(1997 – 2003, USA)
Creator: Tom Fontana
Cast: Ernie Hudson, Harold Perrineau, Lee Tergesen, J.K. Simmons, Dean Winters, Terry Kinney, Eamonn Walker, Kirk Acevedo
6 Seasons (56 Episodes)
Welcome to Oz! A high security federal prison, called Oswald State Correctional Facility (‘Oz’ in slang). This series is set entirely in a section of this nightmarish prison called Emerald City, run by its creator Tim McManus. Em City is an experiment, whereby various criminal gangs of different ethnicity (blacks, Latino’s, Italian wiseguys, white supremacists, etc) are put together to live in a simulated society. To say that this experiment doesn’t run too smoothly would be somewhat of an understatement.
Because like outside of the prison, the aim of every criminal group or individual is to gain in power. When stripped of almost everything, other means must be used to achieve this, such as rape or violence. This quest for power runs through Oz like a red line. But there are other matters that the inmates pursue, like love, success or even redemption.
The problem is jealousy. Humans of whom everything is taken away, tend to get disagreeable about other people’s achievements. So whenever they sense a shred of happiness around another inmate, they will take the cause away indefinitely. This doesn’t only apply to prisoners, but to the guards as well. Like the one guard who gets a pro-basketball contract. His ankles are slices, putting him out of the game for good.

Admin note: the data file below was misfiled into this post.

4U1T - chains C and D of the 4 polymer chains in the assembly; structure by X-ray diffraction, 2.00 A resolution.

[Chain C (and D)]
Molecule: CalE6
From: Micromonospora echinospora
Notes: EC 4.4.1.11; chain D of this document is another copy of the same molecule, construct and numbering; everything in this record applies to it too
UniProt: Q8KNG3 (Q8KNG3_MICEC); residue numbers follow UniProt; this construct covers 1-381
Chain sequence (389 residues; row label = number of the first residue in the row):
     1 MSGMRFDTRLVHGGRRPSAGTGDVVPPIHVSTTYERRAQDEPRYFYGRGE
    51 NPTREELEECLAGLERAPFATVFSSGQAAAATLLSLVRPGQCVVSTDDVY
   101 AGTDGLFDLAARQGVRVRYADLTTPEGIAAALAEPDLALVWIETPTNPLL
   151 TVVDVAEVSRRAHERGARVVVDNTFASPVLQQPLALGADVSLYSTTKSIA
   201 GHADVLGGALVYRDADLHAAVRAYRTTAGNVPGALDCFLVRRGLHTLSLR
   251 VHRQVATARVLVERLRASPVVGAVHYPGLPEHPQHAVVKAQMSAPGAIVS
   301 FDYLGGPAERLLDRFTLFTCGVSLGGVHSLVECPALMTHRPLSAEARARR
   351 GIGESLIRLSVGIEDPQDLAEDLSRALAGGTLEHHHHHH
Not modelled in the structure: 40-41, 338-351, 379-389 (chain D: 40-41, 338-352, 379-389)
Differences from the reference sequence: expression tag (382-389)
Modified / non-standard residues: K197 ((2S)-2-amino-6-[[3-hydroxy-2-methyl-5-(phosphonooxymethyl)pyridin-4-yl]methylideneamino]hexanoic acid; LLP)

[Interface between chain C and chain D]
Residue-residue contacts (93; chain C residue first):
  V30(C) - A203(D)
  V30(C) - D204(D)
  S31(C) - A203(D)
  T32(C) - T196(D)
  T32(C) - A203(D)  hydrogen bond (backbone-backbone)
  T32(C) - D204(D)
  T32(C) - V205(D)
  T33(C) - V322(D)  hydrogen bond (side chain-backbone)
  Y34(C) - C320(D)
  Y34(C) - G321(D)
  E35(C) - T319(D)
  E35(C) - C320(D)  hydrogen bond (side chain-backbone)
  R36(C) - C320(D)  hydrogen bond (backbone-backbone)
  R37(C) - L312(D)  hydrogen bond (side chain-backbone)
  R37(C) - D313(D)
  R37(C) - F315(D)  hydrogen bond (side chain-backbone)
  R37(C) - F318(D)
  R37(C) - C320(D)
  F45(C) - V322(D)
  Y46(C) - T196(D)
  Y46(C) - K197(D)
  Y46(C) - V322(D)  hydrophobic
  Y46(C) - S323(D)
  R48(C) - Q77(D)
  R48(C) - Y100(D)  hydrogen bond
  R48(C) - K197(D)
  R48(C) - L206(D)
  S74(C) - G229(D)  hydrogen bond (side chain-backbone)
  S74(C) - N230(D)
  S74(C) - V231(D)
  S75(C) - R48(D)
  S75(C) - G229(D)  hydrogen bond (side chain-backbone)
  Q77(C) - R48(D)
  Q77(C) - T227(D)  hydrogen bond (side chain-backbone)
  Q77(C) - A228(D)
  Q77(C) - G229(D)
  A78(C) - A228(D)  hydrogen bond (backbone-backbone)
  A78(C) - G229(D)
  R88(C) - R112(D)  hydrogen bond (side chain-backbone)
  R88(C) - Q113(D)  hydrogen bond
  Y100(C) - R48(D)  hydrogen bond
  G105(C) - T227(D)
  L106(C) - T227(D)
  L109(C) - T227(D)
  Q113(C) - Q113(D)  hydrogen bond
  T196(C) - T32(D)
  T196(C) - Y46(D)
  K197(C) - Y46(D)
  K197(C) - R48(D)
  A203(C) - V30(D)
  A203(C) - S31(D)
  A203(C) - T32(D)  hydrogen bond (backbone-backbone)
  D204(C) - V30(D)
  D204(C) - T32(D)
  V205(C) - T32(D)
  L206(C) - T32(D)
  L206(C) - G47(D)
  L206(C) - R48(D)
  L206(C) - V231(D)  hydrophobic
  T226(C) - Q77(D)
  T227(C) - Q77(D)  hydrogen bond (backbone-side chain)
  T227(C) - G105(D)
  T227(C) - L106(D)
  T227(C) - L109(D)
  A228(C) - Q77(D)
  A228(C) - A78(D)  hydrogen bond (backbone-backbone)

Plainly put, once you get into Oz, you’re a dead man. Sometimes literally. If Oz teaches us one thing, it is that inside Emerald City, anybody can die at any given time. Even main characters! The ones that manage to survive have to deal with the harrowing psychological effects of prison life. If they ever get out, they are likely to return. Sometimes by their own doing, or by the doing of a fellow inmate who likes to keep them around.
Oz, that was there even before TV-gamechanger The Sopranos, is the show that put pay channel Home Box Office (HBO) firmly on the map. It differentiates itself from typical network shows by allowing things to unfold naturally. That means shocking content at times: rapes, gruesome violence, male frontal nudity and homosexual relations are not filtered out for the audience. That gives the series a very raw feel to it. It may be unpleasant at times, it is also very addicting.
What starts out as a realistic show, becomes more fantastical in later seasons. It is stunning either way. While the main goal of Oz, seems to be making a political statement, it also manages to provide superbly entertaining drama. This is mainly due to the brilliantly realized characters, both inmates and staff, that know how to surprise the audience every time.
Some of those characters are present from the start like Beecher, Schillinger, O’Reilly, Alvarez, Adabisi and Kareem Said. Logically their personal stories and relationships are the most fascinating, but what Oz also does very well is keeping the in- and outflow of inmates up to a pleasant level. It is not really possible to explain some of the characters’ stories as it would do injustice to the writing, but believe the reviewer: it is fascinating.
Watching Oz is basically like observing a monkey cage. There is a brawl every few minutes and the smartest inmates (best schemers) live the longest. If you’re up for great drama with a message, Oz is your fix. Just don’t get too attached to any of the characters.